California Discloses A $25.4 Billion Budget Hole, Asks If It Should Pass The "Huge Challenge" To "Future Californians"

The California Legislative Analyst's Office has just released the latest fiscal outlook. It's not pretty. The state discloses a $25.4 billion budget "problem" which consists of a $6 billion deficit for the remainder of 2010-2011, and a $19 billion budget deficit forecasted for 2011-2012, thanks to a $8 billion plunge in revenues for the general fund, as temporary tax increases adopted in 2009 expire. Furthermore, as the state admits: "One major reason to stop passing the state’s problems to future Californians is that the state’s long-term fiscal liabilities—for infrastructure, retirement, and budgetary borrowing—are already huge. The costs of paying down these liabilities already are reflected, to some extent, in the state’s recurring deficits, but these costs will only grow in the future. By deferring hard decisions on how to finance routine annual budgets of state programs to future years, the state risks increasing further the already immense fiscal challenges facing tomorrow’s Californians." Luckily this is all rhetorical, and Cali will just take the Bernanke pill, and kick the can down the road. And as state budgets ultimately have to balance, at least on paper, one wonders if Cravath's ploy with its pro bono Harrisburg gimmick is merely to get Sacramento on a silver platter when the Chapter 9s move to the Golden State. One can be certain that one won't be pro bono.

From the report, which in no way tries to hide the dire situation California finds itself in:

$25 Billion Budget Problem Needs to Be Addressed in Coming Months

Our forecast of California’s General Fund revenues and expenditures shows that the state must address a budget problem of $25.4 billion between now and the time the Legislature enacts a 2011?12 state budget plan. The budget problem consists of a $6 billion projected deficit for 2010?11 and a $19 billion gap between projected revenues and spending in 2011?12.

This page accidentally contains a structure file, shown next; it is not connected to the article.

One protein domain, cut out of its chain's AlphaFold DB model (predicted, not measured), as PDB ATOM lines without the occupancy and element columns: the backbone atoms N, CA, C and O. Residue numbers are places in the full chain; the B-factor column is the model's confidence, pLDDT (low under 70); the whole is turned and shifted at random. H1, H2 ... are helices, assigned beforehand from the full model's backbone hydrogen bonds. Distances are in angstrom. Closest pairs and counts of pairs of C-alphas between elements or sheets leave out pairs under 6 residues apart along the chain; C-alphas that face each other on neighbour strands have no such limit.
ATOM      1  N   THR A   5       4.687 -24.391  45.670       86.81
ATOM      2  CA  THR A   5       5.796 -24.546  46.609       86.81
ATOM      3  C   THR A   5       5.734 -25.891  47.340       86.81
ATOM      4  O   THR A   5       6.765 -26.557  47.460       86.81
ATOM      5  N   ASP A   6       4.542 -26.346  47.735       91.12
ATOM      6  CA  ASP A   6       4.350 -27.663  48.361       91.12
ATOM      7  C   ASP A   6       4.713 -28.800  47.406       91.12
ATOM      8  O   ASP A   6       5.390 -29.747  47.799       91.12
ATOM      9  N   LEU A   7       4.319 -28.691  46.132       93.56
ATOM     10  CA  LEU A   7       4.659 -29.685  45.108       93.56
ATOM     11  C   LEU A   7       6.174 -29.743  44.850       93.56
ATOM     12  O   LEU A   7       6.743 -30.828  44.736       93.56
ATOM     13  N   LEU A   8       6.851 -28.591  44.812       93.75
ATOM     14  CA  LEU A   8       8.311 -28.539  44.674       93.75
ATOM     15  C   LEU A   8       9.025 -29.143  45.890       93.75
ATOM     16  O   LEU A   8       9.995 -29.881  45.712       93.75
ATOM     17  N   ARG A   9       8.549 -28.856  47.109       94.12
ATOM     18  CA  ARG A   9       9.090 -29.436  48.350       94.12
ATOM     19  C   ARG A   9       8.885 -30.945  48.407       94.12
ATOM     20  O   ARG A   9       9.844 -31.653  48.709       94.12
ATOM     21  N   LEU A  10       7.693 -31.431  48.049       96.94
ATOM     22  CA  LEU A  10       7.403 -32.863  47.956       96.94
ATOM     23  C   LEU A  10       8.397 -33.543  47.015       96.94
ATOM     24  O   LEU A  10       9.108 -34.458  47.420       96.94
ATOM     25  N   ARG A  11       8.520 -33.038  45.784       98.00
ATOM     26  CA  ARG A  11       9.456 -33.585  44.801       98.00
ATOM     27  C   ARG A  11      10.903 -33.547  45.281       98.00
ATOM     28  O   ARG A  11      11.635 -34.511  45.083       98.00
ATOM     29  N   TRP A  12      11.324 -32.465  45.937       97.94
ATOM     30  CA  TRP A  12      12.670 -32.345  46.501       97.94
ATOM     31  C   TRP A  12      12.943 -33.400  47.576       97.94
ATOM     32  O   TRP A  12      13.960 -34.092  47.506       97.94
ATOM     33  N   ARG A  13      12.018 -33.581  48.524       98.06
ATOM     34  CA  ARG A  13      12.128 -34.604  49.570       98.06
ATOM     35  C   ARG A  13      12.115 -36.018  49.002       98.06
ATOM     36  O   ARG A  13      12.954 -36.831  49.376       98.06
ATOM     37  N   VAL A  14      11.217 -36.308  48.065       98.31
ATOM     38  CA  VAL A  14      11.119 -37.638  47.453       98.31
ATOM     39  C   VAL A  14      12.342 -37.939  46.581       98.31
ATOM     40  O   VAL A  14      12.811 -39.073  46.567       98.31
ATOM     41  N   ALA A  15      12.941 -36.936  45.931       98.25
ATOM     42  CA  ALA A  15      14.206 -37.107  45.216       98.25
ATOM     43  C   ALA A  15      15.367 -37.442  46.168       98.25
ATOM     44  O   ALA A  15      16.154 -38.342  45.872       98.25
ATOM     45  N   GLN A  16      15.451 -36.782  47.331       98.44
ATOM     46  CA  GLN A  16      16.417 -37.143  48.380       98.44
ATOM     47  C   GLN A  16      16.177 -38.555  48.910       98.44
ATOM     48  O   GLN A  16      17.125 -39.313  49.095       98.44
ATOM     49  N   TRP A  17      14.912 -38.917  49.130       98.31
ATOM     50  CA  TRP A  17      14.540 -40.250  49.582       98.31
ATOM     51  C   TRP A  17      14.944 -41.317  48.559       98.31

2010?11 Deficit. We assume that the state will be unable to secure around $3.5 billion of budgeted federal funding in 2010?11. This assumption is a major contributor to the $6 billion year-end deficit we project for 2010?11. We also project higher-than-budgeted costs in prisons and several other programs. In addition, our forecast assumes that passage of Proposition 22 will prevent the state from achieving about $800 million of budgeted solutions in 2010?11.

2011?12 Deficit. The temporary nature of most of the Legislature’s 2010 budget-balancing actions and the painfully slow economic recovery contribute to the $19 billion projected operating deficit in 2011?12. This gap is $2 billion less than we projected one year ago. Actions taken during the 2010?11 budget process to reduce Proposition 98 education spending are a major contributor to the decline.


Ongoing Annual Budget Problems of $20 Billion Persist

Similar to our forecast of one year ago, we project annual budget problems of about $20 billion each year through 2015?16. In 2012?13, when the state must repay its 2010 borrowing of local property tax revenues and the full effect of Propositions 22 and 26 hit the state’s bottom line, our forecast shows the operating deficit growing to $22.4 billion. Because our methodology generally assumes no cost-of-living adjustments, our projections probably understate the magnitude of the state’s fiscal problems during the forecast period.